"Public trust" is another name for "insurance company."

It's really a quibble as to whether we want a free-market provider or a bureaucratic provider. Quite frankly.... the guy at the desk who is dealing with your paperwork doesn't care whether he is working for the government or a corporation. It's all the same to him.
Agreed. The insurance company's profit motive is the lynch pin.
I think the whole "insurance model" is faulty. The solution is to have major medical insurance, and to encourage people to pay for their regular care from their own savings. HSA's are a solution.

For-profit v. government providers. That is a philosophical division within the "insurance model."

You live in California, where libertarians abound. So you have certainly heard the argument that this motive for profit causes insurance companies to be efficient and provide better service, else the paying customers will transfer to a better provider. The primary advantage of the for-profit model is that customers get served.

Government bureaucrats have little incentive to work hard for the benefit of non-customers. I don't blame the workers at the desks, but the government offices are notoriously understaffed, overworked, back-logged, and inefficient.

I have been working with the on-going rescue of a capable homeless woman who was begging at stoplights. We needed to replace her Social Security Card, because no one can hire you without a copy of your Card in their file ("I-9 Compliance").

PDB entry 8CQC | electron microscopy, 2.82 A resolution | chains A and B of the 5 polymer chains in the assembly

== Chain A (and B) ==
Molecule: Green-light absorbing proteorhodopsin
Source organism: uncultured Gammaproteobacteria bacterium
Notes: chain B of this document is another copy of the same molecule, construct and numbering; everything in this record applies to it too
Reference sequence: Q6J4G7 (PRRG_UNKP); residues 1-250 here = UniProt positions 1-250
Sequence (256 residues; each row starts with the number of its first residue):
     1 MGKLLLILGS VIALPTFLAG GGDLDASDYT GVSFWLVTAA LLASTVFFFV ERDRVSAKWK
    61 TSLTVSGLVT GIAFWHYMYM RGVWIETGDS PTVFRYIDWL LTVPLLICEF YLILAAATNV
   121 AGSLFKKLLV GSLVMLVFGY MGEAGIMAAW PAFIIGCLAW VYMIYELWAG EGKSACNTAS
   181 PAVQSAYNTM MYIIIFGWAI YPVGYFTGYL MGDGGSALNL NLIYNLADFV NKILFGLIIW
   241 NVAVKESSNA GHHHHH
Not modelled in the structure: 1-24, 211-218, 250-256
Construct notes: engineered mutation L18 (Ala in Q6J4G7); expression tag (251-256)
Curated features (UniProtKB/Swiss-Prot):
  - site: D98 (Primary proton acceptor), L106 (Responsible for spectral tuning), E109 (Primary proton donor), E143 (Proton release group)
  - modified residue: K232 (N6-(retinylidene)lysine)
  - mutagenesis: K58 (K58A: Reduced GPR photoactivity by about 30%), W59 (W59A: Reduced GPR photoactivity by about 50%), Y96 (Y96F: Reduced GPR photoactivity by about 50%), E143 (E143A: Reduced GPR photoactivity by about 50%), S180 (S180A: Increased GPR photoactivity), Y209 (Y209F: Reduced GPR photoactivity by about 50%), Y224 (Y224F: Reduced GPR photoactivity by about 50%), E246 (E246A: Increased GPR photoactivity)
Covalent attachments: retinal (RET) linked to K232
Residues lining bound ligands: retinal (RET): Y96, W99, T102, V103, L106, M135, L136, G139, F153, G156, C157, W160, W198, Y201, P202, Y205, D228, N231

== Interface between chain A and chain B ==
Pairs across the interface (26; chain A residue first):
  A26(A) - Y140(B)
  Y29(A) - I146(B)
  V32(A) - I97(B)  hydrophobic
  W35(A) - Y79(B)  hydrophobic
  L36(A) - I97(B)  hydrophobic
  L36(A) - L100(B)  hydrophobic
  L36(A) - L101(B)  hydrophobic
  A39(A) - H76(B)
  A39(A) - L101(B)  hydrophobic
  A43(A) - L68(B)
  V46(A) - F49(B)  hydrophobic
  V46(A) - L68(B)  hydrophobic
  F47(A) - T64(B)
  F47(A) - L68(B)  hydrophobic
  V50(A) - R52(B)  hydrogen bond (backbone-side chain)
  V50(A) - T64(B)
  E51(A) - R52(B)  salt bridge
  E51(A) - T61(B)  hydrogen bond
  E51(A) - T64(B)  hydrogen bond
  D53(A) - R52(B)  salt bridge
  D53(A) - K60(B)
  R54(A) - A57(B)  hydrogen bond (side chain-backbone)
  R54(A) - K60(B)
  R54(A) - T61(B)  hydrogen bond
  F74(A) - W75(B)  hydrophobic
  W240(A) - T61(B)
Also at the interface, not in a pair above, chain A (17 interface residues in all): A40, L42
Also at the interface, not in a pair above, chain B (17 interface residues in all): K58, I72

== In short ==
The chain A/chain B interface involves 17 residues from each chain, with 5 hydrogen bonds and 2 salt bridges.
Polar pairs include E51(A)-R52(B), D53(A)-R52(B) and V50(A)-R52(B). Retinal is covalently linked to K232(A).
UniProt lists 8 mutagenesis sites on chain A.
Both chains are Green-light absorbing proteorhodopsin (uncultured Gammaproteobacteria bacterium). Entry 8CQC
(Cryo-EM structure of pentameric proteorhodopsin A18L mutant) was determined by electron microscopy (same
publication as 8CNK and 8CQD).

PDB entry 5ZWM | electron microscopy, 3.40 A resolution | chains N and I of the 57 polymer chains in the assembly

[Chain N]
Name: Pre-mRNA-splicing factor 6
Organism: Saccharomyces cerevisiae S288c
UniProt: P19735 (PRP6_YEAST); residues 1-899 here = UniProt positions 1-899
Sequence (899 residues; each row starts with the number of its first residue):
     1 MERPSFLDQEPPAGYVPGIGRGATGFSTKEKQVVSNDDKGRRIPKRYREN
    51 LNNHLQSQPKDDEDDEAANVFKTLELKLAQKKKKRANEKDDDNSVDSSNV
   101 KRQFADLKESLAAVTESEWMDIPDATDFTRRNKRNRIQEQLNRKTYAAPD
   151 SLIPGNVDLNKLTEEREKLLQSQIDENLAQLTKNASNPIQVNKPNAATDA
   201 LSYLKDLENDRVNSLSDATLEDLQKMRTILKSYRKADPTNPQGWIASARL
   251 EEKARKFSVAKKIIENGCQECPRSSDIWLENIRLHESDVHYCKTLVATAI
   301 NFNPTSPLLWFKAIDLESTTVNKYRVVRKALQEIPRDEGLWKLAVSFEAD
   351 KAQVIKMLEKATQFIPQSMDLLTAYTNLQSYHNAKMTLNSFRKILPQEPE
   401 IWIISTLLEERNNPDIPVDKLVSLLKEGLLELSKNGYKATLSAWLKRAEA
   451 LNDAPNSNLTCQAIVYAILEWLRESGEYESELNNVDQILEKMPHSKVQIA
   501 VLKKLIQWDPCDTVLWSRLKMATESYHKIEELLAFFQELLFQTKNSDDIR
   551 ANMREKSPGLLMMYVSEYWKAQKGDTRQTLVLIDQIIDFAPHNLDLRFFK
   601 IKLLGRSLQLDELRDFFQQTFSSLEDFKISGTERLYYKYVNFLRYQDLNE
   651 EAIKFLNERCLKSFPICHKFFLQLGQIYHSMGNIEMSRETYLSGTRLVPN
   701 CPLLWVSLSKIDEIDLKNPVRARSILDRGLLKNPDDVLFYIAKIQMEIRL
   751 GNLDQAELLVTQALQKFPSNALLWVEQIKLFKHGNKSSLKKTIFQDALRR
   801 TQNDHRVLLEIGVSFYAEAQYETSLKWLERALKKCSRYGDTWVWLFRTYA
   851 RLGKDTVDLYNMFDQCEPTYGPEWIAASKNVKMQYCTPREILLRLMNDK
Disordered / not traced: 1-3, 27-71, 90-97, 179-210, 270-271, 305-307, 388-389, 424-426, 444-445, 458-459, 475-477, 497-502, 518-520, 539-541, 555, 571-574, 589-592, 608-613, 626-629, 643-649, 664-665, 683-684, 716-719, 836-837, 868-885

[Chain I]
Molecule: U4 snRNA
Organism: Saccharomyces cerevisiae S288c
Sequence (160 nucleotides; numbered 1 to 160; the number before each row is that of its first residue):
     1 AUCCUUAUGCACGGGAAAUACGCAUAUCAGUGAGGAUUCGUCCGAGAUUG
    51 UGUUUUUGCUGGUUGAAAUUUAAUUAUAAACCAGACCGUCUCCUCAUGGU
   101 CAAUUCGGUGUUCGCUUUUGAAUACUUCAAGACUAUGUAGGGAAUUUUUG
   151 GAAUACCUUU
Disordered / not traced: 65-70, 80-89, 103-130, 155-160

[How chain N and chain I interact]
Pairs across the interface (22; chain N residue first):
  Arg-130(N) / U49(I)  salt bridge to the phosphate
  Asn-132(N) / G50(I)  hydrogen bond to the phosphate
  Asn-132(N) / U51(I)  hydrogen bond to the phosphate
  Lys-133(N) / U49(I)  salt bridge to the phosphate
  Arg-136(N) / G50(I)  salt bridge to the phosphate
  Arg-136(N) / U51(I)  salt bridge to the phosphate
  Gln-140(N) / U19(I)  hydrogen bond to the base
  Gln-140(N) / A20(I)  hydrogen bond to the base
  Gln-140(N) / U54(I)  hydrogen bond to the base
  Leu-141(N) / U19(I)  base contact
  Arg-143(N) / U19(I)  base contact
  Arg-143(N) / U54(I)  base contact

It took two months and several phone calls to get a copy of her birth certificate from Cook County, Illinois (Chicago). They lost track of the self-addressed envelope and would not process her app without it.

Then it took over nine months to get a copy of her SS Card. She made weekly calls to the local SSA office looking for progress, and we even got our US Senator's office involved. (Meanwhile a homeless veteran died of exposure last winter in Madison, long-waiting for SSA to approve his disability claim.)

So I am not at all surprised that people have to wait months to see a doctor in England or Canada. And I'm not convinced that insurance is any cheaper, when paid as a tax rather than as a premium.
I live in Tennessee, where conservatives abound, and where the failure to expand Medicaid has caused the closure of dozens of rural hospitals all across the state.

I tend to agree that the profit motive drives efficiency in a competitive marketplace. The insurance companies have virtually no competition, so they have no reason to keep prices low or to insist that doctors keep prices low. All the last health care reform effort did was give them more power. It's time for a change.